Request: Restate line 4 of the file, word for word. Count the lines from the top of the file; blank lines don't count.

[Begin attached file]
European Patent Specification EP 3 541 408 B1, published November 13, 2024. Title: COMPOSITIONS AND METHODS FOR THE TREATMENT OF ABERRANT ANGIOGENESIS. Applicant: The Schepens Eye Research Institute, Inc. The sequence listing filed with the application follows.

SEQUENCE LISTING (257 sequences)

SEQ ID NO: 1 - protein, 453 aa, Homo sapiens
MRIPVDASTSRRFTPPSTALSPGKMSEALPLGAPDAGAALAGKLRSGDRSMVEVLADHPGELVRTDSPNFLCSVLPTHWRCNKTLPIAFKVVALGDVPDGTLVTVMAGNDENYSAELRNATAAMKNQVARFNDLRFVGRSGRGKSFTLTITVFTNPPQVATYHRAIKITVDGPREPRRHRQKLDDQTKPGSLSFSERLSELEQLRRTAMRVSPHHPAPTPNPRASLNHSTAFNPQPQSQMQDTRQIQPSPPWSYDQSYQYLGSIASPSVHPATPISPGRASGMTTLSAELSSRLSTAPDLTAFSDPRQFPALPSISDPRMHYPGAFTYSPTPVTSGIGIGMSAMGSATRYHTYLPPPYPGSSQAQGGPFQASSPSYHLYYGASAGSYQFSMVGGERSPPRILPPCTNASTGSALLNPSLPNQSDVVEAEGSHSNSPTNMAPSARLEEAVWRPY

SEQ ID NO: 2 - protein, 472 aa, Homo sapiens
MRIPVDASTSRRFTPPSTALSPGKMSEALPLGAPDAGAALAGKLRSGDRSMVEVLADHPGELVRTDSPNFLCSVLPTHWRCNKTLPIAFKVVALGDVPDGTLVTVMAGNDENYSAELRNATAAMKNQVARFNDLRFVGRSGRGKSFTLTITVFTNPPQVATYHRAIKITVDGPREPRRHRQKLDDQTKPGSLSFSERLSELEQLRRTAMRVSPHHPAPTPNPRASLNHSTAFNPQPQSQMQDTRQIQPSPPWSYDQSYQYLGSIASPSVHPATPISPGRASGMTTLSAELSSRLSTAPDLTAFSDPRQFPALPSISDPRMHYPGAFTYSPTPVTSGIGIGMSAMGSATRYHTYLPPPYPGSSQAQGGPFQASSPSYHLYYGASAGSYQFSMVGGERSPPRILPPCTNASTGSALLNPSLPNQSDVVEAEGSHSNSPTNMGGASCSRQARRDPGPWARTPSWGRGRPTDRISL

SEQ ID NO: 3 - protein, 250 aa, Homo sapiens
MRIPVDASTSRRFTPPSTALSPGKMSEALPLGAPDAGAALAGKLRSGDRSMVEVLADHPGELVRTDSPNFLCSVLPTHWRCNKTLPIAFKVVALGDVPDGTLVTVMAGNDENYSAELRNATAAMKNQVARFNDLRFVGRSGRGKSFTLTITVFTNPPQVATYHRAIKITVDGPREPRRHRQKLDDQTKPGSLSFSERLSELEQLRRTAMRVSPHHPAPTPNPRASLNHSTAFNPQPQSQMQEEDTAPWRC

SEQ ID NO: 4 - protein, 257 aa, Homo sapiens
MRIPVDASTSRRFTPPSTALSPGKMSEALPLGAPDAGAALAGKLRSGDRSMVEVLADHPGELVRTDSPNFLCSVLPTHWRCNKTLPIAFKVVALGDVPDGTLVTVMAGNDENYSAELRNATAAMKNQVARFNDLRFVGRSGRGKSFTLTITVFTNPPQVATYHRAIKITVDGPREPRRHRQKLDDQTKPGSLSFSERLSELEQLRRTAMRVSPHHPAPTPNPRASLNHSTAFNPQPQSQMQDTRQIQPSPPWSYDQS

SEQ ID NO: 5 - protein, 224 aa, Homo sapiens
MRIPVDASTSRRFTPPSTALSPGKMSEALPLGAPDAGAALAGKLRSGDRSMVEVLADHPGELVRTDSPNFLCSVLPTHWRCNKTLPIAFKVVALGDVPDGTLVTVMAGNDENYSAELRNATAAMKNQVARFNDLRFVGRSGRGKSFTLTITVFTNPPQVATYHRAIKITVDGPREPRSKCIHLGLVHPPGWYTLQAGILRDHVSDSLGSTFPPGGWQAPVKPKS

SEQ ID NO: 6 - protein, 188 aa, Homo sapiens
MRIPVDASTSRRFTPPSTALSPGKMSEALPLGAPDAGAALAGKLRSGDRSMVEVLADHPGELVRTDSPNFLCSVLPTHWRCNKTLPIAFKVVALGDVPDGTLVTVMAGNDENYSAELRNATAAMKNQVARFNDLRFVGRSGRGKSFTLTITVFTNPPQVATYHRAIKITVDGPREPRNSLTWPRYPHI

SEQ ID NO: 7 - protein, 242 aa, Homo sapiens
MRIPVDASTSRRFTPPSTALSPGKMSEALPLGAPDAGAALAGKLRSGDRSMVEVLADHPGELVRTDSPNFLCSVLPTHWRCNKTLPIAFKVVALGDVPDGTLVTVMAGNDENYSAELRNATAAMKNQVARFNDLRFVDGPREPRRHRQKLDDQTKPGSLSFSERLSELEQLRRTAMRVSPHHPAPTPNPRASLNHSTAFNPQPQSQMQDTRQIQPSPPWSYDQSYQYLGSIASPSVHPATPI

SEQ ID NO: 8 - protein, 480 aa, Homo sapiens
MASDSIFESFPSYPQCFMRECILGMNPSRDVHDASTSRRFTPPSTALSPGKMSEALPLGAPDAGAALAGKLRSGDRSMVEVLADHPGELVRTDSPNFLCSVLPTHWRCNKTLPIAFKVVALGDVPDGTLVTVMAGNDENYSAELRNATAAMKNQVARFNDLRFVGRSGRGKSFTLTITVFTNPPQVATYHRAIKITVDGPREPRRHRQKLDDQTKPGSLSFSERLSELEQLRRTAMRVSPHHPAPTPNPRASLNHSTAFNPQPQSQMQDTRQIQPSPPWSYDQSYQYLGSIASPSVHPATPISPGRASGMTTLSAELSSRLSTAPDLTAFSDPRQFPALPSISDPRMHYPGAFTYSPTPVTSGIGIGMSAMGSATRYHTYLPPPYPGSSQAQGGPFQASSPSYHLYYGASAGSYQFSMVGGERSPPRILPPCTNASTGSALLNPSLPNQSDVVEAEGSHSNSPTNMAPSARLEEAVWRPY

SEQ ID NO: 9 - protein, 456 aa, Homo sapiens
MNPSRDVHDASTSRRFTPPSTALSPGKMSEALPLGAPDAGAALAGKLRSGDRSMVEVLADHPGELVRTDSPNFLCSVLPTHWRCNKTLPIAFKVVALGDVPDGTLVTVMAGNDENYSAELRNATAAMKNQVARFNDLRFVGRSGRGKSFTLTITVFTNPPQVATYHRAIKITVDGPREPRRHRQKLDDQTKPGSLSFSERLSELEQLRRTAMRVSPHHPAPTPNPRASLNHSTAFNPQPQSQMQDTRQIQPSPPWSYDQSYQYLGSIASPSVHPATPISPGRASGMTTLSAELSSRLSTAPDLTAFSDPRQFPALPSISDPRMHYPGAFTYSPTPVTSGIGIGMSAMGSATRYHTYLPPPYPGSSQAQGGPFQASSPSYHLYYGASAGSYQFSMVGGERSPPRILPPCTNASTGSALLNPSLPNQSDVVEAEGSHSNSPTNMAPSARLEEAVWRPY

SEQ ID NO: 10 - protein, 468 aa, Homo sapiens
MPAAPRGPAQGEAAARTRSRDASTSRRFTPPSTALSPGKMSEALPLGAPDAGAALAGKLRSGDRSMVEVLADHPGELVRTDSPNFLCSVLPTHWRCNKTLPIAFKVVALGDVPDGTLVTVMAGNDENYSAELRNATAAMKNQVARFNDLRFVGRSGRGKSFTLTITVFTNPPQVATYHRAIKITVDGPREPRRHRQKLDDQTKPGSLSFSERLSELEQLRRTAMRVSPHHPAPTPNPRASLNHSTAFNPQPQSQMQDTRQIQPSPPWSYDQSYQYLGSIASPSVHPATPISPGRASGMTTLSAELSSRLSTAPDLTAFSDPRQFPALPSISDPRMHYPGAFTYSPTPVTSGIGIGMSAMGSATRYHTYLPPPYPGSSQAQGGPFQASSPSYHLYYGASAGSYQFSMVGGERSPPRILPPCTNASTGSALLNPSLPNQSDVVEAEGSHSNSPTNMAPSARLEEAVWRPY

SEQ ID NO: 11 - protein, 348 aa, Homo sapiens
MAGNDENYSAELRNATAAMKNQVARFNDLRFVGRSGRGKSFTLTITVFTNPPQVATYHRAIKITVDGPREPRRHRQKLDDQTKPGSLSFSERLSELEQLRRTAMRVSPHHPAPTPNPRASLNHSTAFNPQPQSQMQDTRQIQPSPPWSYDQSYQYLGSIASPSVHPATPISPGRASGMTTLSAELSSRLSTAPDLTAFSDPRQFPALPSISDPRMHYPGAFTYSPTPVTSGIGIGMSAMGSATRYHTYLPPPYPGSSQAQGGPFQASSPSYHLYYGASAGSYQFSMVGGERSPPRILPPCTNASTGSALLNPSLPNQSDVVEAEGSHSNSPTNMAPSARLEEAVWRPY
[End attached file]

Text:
MRIPVDASTSRRFTPPSTALSPGKMSEALPLGAPDAGAALAGKLRSGDRSMVEVLADHPGELVRTDSPNFLCSVLPTHWRCNKTLPIAFKVVALGDVPDGTLVTVMAGNDENYSAELRNATAAMKNQVARFNDLRFVGRSGRGKSFTLTITVFTNPPQVATYHRAIKITVDGPREPRRHRQKLDDQTKPGSLSFSERLSELEQLRRTAMRVSPHHPAPTPNPRASLNHSTAFNPQPQSQMQDTRQIQPSPPWSYDQSYQYLGSIASPSVHPATPISPGRASGMTTLSAELSSRLSTAPDLTAFSDPRQFPALPSISDPRMHYPGAFTYSPTPVTSGIGIGMSAMGSATRYHTYLPPPYPGSSQAQGGPFQASSPSYHLYYGASAGSYQFSMVGGERSPPRILPPCTNASTGSALLNPSLPNQSDVVEAEGSHSNSPTNMAPSARLEEAVWRPY